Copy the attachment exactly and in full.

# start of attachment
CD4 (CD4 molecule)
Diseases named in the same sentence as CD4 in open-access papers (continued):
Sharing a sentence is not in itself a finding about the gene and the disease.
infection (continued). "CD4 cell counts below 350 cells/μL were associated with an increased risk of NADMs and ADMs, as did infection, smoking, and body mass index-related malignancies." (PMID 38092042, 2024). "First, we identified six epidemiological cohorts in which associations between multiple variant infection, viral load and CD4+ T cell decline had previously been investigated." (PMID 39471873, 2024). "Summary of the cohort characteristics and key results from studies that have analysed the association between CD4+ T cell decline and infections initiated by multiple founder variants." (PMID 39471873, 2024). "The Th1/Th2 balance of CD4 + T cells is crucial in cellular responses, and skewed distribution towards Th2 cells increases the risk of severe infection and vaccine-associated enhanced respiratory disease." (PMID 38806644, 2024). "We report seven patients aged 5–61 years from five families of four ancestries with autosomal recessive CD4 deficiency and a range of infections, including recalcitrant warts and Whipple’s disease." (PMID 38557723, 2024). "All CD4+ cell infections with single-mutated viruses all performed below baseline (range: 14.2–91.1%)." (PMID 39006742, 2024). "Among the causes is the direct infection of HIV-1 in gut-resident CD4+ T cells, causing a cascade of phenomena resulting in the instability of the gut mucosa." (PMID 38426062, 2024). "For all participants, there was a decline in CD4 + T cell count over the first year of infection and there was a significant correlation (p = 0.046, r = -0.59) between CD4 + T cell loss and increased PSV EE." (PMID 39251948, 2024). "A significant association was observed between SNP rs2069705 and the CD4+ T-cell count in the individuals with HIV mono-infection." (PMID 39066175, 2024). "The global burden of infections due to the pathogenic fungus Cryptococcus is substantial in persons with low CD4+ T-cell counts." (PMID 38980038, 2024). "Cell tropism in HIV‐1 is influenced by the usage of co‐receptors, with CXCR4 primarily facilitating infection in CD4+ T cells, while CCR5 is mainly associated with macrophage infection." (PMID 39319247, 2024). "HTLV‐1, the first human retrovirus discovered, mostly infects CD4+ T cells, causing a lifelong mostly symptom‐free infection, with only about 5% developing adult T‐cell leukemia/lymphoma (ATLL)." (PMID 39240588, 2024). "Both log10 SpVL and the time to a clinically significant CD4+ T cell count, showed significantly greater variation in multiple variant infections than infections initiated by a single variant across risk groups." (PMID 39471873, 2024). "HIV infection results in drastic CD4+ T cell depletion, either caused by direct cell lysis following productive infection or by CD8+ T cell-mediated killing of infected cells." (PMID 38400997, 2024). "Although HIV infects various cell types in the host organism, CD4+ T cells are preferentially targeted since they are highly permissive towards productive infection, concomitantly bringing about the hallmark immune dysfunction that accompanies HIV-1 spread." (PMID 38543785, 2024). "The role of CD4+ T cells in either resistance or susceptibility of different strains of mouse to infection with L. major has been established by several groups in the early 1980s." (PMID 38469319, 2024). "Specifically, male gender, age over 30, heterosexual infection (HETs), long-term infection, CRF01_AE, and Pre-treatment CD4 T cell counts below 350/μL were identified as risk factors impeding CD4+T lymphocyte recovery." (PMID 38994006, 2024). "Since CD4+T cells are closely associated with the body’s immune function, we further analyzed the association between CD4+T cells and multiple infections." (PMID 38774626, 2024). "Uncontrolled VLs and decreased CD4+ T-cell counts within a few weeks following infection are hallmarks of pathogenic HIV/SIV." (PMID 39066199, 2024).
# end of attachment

CD4 (CD4 molecule)
Diseases named in the same sentence as CD4 in open-access papers (continued):
Sharing a sentence is not in itself a finding about the gene and the disease.
infection (continued). "CD4 cell counts below 350 cells/μL were associated with an increased risk of NADMs and ADMs, as did infection, smoking, and body mass index-related malignancies." (PMID 38092042, 2024). "First, we identified six epidemiological cohorts in which associations between multiple variant infection, viral load and CD4+ T cell decline had previously been investigated." (PMID 39471873, 2024). "Summary of the cohort characteristics and key results from studies that have analysed the association between CD4+ T cell decline and infections initiated by multiple founder variants." (PMID 39471873, 2024). "The Th1/Th2 balance of CD4 + T cells is crucial in cellular responses, and skewed distribution towards Th2 cells increases the risk of severe infection and vaccine-associated enhanced respiratory disease." (PMID 38806644, 2024). "We report seven patients aged 5–61 years from five families of four ancestries with autosomal recessive CD4 deficiency and a range of infections, including recalcitrant warts and Whipple’s disease." (PMID 38557723, 2024). "All CD4+ cell infections with single-mutated viruses all performed below baseline (range: 14.2–91.1%)." (PMID 39006742, 2024). "Among the causes is the direct infection of HIV-1 in gut-resident CD4+ T cells, causing a cascade of phenomena resulting in the instability of the gut mucosa." (PMID 38426062, 2024). "For all participants, there was a decline in CD4 + T cell count over the first year of infection and there was a significant correlation (p = 0.046, r = -0.59) between CD4 + T cell loss and increased PSV EE." (PMID 39251948, 2024). "A significant association was observed between SNP rs2069705 and the CD4+ T-cell count in the individuals with HIV mono-infection." (PMID 39066175, 2024). "The global burden of infections due to the pathogenic fungus Cryptococcus is substantial in persons with low CD4+ T-cell counts." (PMID 38980038, 2024). "Cell tropism in HIV‐1 is influenced by the usage of co‐receptors, with CXCR4 primarily facilitating infection in CD4+ T cells, while CCR5 is mainly associated with macrophage infection." (PMID 39319247, 2024). "HTLV‐1, the first human retrovirus discovered, mostly infects CD4+ T cells, causing a lifelong mostly symptom‐free infection, with only about 5% developing adult T‐cell leukemia/lymphoma (ATLL)." (PMID 39240588, 2024). "Both log10 SpVL and the time to a clinically significant CD4+ T cell count, showed significantly greater variation in multiple variant infections than infections initiated by a single variant across risk groups." (PMID 39471873, 2024). "HIV infection results in drastic CD4+ T cell depletion, either caused by direct cell lysis following productive infection or by CD8+ T cell-mediated killing of infected cells." (PMID 38400997, 2024). "Although HIV infects various cell types in the host organism, CD4+ T cells are preferentially targeted since they are highly permissive towards productive infection, concomitantly bringing about the hallmark immune dysfunction that accompanies HIV-1 spread." (PMID 38543785, 2024). "The role of CD4+ T cells in either resistance or susceptibility of different strains of mouse to infection with L. major has been established by several groups in the early 1980s." (PMID 38469319, 2024). "Specifically, male gender, age over 30, heterosexual infection (HETs), long-term infection, CRF01_AE, and Pre-treatment CD4 T cell counts below 350/μL were identified as risk factors impeding CD4+T lymphocyte recovery." (PMID 38994006, 2024). "Since CD4+T cells are closely associated with the body’s immune function, we further analyzed the association between CD4+T cells and multiple infections." (PMID 38774626, 2024). "Uncontrolled VLs and decreased CD4+ T-cell counts within a few weeks following infection are hallmarks of pathogenic HIV/SIV." (PMID 39066199, 2024).